My co-blogger Hayley Krisher discussed the breaking Penn State news here the other day. Since we love discussions at Femamom, I'm going to tackle the football scandal, my a.m. coffee still kicking.
I asked some teenage boys sitting in our kitchen what they would do if they walked in on a grown man molesting a kid? They were uncomfortable with the topic, but I pressed. "Would you leave the kid?"
The athlete among the bunch answered. "No, no I wouldn't leave the kid." Then he spilled the beans: "I can think of a lot of guys on teams, teams I'm on who would. My coach for football says crazy shit. I wouldn't be suprised if he did something like that. But we're scared of him." He paused to butter a bagel. "But there's a lot who wouldn't say anything. I bet that's what it was. Coaches are scary." He took a bite of his bagel. "Me, I'd kill the guy. I'd tear him off the kid and freak out."
One boy wanted to know how long ago the charges were from. He thought a long time ago, well, maybe the charges should be dropped... he thought about that idea for a moment. Then, "But even if it was a long time ago? Those kids are now grownups and I bet they're still messed up from that, huh?"
I had the information I did not want: The young men who frequent our house were not surprised that people looked the other way. They wouldn't. But they each knew people who would... They shared that coaches are scary and that sports are part of a machine bigger and more powerful than morality.
The young women who frequent our house were appalled. Unequivocally. They couldn't think of one person they knew who would walk away if they saw a kid being sodomized.
The young men and young women who I spoke with about Penn State are all wonderful young adults. They are all strong individuals. They have all been socialized in our culture. Without making too big a deal out of my unscientific data, it could be deduced that females in their response to, child in locker room being sodomized, what do you do, all said they would intervene and that they knew of no human who would not. Save some sick movie monster.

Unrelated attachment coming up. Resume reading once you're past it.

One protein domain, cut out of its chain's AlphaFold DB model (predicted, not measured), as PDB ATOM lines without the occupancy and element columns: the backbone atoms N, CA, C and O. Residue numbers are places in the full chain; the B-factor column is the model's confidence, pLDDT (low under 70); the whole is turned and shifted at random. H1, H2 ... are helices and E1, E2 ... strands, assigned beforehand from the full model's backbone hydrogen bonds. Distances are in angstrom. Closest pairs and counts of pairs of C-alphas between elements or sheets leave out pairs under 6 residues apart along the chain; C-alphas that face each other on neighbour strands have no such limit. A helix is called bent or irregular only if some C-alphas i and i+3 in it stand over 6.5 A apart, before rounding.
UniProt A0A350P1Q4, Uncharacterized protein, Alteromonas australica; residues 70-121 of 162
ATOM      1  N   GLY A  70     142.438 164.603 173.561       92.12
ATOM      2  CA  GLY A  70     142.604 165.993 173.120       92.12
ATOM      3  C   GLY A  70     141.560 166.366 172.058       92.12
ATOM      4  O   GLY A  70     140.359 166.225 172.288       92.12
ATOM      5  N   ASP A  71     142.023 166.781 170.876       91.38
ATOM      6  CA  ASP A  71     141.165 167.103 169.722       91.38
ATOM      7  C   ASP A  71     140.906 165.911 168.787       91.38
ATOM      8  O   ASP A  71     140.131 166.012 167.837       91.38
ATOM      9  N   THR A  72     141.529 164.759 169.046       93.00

Okay, so we've covered gender. On to institutions. Dot connectors out there, I know you're asking how one can separate the two? Because aren't gender differences born of institutional socialization? Yes, yes and yes. But for today, let's divide the two.
The pathology of institutionalized abuse involves an agreement between the perpetrators, administrators and the victims. Who wants to be the unpopular person who calls end game to such an arrangement?
Would anyone believe that sole voice? Would the sole voice lose their job, their security, their reputation? Would they be hire-able anywhere else? There is a moral membrane missing inside institutionalized abuse. The membrane is rendered useless, like tonsils. The morality membrane might have served a purpose but nobody remembers what...
The single-minded zeal of a school that's all about football or a church that's all about sin, such extremes create zealots and zealots are not known for strong moral fiber -- just strong affiliation. There is a big difference. Within institutions the moral membrane can dissolve.
Abuse of children is nothing new. Victims stay quiet. Victims are scared and threatened. Embarrassed. Unsure of what they did to invite such terror. But we have begun slowly to educate ourselves. Victims are more likely to come forward. It might take years, but they find their voices and when they do, legal action is being taken.
Sexual abuse devastates the life of the victim. They live with the tiled walls forever.
Institutions turned inside out for their students or parishioners or members to view the distasteful insides of, always takes some getting used to.
As ugly as this scandal is, I believe that we will a) see more trash like Penn State's dirty secret unearthed b) such unearthing is a sign of progress c) we have an obligation as a society to do better by our children d) we have no choice because we have begun to give voices to victims and once that has been done, we are no longer able to ignore the noise.
Follow Miriam Novogrodsky on Twitter: www.twitter.com/novogrodsky